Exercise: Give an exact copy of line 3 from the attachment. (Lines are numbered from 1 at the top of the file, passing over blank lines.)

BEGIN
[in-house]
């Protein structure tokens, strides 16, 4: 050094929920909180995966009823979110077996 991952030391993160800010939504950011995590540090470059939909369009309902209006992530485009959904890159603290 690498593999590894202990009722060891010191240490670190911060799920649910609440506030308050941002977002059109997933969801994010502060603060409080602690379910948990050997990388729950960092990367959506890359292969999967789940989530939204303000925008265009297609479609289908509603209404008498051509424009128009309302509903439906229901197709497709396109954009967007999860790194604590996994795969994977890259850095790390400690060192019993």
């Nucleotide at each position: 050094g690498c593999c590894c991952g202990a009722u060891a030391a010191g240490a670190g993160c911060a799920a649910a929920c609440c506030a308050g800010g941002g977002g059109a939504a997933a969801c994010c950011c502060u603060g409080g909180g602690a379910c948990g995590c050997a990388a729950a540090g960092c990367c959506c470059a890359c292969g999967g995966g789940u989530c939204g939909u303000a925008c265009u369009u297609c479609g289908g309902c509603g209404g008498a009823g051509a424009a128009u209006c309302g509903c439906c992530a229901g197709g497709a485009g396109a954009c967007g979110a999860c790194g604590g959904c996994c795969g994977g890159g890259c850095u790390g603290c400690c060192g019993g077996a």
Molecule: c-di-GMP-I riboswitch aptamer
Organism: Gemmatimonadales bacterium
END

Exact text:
């Nucleotide at each position: 050094g690498c593999c590894c991952g202990a009722u060891a030391a010191g240490a670190g993160c911060a799920a649910a929920c609440c506030a308050g800010g941002g977002g059109a939504a997933a969801c994010c950011c502060u603060g409080g909180g602690a379910c948990g995590c050997a990388a729950a540090g960092c990367c959506c470059a890359c292969g999967g995966g789940u989530c939204g939909u303000a925008c265009u369009u297609c479609g289908g309902c509603g209404g008498a009823g051509a424009a128009u209006c309302g509903c439906c992530a229901g197709g497709a485009g396109a954009c967007g979110a999860c790194g604590g959904c996994c795969g994977g890159g890259c850095u790390g603290c400690c060192g019993g077996a």